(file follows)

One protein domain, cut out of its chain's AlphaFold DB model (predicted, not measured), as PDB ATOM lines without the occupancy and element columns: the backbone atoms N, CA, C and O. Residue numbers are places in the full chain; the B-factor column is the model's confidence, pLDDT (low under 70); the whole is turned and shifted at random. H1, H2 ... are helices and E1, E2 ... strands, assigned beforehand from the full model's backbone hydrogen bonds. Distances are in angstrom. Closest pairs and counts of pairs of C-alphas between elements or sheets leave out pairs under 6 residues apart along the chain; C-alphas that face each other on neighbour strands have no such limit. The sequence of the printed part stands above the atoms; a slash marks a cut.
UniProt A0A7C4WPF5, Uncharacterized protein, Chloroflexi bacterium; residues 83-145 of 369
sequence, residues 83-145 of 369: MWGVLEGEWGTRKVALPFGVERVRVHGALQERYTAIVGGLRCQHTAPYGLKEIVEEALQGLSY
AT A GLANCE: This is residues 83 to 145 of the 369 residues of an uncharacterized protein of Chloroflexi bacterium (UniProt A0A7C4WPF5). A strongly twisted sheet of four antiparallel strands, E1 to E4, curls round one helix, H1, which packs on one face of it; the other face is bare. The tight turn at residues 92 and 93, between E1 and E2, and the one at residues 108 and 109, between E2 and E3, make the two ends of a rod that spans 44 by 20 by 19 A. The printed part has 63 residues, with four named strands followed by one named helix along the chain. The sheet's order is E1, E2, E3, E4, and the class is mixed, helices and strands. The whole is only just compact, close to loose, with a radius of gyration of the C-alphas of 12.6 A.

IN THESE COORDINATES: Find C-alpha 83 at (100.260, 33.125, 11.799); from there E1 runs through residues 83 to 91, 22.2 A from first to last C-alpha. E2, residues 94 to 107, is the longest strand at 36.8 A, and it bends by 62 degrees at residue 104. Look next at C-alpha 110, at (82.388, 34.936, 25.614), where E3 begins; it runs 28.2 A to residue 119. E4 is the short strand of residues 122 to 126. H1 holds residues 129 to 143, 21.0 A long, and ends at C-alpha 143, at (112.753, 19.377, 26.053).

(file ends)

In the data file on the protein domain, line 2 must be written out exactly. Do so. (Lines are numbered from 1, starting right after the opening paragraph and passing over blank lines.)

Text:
sequence, residues 83-145 of 369: MWGVLEGEWGTRKVALPFGVERVRVHGALQERYTAIVGGLRCQHTAPYGLKEIVEEALQGLSY